Summit Health Earns Ranking of 33 on Forbes America’s Best Employers for Women 2018 List
They have built their careers in a variety of ways; some started as bedside nurses, others as accountants, some managed medical offices. They’ve balanced the demands of their careers with raising children, and through the years have learned the importance of competence, intelligence, and innovation when it comes to leading their organization. They represent three quarters of Summit Health’s Senior Management team, and not only have they successfully helped position the health-care provider as the largest employer in Franklin County and the leader for health care in the area, the group of eight women was recently recognized as their contributions earned Summit Health a national ranking by Forbes.
Summit Health ranks 33 on the list of America’s Best Employers for Women 2018, beating out household names such as Levi Straus and Co, 37, YouTube, 43, IKEA, 56, Gap, 66, Aflac, 70, Mayo Clinic, 72, Johnson & Johnson, 105. The list, put out by Forbes last week, was developed with research company, Statista by surveying more than 40,000 Americans, including 25,000 women, working for businesses with at least 1,000 employees. The final list ranks the top 300 employers that received the most recommendations and boast the most gender diverse boards and executive ranks.
“I am very proud that Summit has been recognized in this manner. As a business person, I am aware of the prestige the Forbes organization holds. To be recognized by this national organization is stunning and to be in mentioned in the same breath as Estee Lauder and Google, and other similar organizations is a bit awe inspiring,” explained Chief Financial Officer Kimberly Rzomp, who has worked for Summit Health for 35 years. Originally hired to manage the accounting office, Rzomp progressed through responsibilities as a staff accountant, Controller, Vice President for Finance, and in 2013 was promoted to Chief Financial Officer. While Rzomp says she has observed a transition in society when it comes to women and the roles they have played in the workforce, she feels grateful that Summit Health has always welcomed an individual point of view, rather than polarizing staff by gender.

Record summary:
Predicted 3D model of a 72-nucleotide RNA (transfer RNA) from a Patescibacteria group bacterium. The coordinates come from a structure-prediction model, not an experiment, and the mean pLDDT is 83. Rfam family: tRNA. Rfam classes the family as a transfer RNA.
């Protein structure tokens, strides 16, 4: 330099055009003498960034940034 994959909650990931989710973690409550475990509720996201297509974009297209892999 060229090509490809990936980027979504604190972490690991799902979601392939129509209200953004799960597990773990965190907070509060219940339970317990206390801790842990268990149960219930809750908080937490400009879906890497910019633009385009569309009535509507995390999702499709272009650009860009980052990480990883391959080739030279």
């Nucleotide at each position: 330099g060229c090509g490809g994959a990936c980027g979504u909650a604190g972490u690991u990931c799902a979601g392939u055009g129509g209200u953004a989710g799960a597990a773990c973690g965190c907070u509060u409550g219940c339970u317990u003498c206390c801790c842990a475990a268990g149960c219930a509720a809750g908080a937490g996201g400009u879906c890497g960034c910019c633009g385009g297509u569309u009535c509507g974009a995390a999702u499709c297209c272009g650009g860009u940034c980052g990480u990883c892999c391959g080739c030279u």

“I have never been treated differently because I am a woman. Summit has always rewarded competence, innovative thought, and teamwork.,” she explained. “From the time I started to work in the accounting office at Chambersburg Hospital, if I showed initiative and competence, I was recognized and offered additional responsibilities. I also was given projects that perhaps were beyond my immediate capabilities to see how I could fly. These opportunities were keys to my future growth.”
Other female leaders at Summit share similar sentiments and gratitude for the honor.
“I think it’s exciting and speaks to the leaders before me, both male and female. Summit does a nice job of supporting women having successful careers and families,” explained Senior Vice President for Physician Services Niki Hinckle, who has developed her career at Summit Health over the past 19 years. “I started work at Summit when my children were three years-old and just nine-months-old. Shortly after arriving, my youngest son was hospitalized. Summit leaders at the time were very supportive of me needing to be there and understood that family came first. As the boys grew, those same leaders encouraged me to find ways to balance my career without having to sacrifice attendance at ball games and school events.”